Having done a bit of work on researching and sketching out strategies this week, I realized that there are some commonalities in their theories of change, a few patterns that I start seeing.
The first pattern is what I want to call a “motor.” Every effective theory of change seems to have a means for sustaining the process of change. When drawing out boxes and arrows in such theories, eventually a motor pops out as a cycle of causal relationships: if we do more of this, more of that will happen, which will allow us to do more of this, etc. It can be something that involves network effects (aka flywheel), or it can be something as simple as “if we deliver <blah>, we get funded to deliver more <blah>.” In either case, there’s something that serves as a source of energy, allowing us to keep going. There doesn’t have to be just one. Just like in any reliable ship, several motors are useful for redundancy. Conversely, if our theory of change is just linear sequences of steps, chances are that it’s not a very durable one.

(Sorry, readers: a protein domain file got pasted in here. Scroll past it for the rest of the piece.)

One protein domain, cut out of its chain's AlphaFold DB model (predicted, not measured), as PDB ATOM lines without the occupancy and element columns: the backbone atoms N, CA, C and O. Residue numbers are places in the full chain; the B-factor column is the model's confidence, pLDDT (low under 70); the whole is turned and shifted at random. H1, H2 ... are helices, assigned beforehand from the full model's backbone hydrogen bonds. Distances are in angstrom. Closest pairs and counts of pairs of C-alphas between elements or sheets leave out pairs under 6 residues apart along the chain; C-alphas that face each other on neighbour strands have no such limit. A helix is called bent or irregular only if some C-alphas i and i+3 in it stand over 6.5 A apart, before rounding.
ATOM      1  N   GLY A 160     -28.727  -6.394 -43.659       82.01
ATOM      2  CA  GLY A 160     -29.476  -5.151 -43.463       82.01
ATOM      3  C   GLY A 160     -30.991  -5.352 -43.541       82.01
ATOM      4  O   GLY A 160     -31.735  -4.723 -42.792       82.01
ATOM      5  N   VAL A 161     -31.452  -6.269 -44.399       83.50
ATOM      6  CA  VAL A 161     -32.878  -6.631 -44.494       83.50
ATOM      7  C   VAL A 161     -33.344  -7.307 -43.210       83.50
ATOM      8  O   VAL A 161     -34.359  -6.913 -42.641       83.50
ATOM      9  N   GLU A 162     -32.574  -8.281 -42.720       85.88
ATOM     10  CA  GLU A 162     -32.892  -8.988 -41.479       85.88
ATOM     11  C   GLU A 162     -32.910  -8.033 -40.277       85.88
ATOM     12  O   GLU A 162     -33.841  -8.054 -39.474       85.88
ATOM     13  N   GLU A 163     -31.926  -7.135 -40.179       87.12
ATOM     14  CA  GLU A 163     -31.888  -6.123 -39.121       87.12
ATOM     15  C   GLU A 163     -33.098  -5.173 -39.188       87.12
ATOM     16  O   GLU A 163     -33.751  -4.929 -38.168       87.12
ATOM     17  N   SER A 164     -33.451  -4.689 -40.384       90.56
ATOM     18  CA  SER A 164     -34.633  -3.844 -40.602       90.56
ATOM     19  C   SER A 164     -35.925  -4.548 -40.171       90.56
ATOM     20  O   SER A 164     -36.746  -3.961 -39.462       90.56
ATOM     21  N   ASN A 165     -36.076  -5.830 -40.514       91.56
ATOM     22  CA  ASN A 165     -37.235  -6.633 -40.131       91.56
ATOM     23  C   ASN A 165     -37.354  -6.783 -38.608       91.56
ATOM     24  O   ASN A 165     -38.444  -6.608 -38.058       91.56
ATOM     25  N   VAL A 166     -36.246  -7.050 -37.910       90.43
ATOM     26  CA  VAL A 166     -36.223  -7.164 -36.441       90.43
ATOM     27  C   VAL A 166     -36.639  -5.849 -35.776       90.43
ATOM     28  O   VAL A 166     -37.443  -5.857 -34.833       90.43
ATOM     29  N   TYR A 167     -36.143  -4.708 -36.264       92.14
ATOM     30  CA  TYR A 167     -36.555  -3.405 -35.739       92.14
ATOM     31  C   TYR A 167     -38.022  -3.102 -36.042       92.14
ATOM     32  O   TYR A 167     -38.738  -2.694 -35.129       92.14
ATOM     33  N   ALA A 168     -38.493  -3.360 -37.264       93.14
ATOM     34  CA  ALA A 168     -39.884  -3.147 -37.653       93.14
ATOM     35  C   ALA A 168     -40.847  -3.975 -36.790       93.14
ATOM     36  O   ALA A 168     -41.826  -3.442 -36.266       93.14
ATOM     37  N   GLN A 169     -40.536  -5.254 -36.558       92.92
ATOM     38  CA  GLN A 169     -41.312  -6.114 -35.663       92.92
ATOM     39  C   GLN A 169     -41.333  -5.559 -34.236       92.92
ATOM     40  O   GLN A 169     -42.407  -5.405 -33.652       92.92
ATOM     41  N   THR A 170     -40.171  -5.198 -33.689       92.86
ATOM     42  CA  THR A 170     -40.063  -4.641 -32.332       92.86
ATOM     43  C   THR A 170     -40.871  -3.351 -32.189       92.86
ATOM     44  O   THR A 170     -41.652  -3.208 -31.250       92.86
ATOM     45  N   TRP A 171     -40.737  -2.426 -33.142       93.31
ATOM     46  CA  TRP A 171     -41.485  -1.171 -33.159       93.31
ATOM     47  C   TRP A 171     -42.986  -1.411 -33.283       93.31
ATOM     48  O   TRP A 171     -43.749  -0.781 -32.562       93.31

The second pattern is a “rudder.” Now that we’ve powered the tiny ship of our theory of change with a motor, we need a way to steer it. A rudder manifests as causal arrows that interact with the object of change. They also look like a cycle, but here, they will look more like an OODA loop: ship something, get feedback, adjust, ship something again, etc.
Rudders are critical to a sound theory of change. Change rarely happens in one big splash, and our ideas about the effects of the change tend to seem naive and silly when they make contact with reality. For example, back in the Web Platform days, I kept trying to build more rudders: from Origin Trials to Web Confluence to Lighthouse.
Next time when you’re in a strategic thinking mood, consider your theory of change, be that the one of your organization, your team, or your own. What are its motors? What are its rudders? How do you power and steer the ship of your destiny?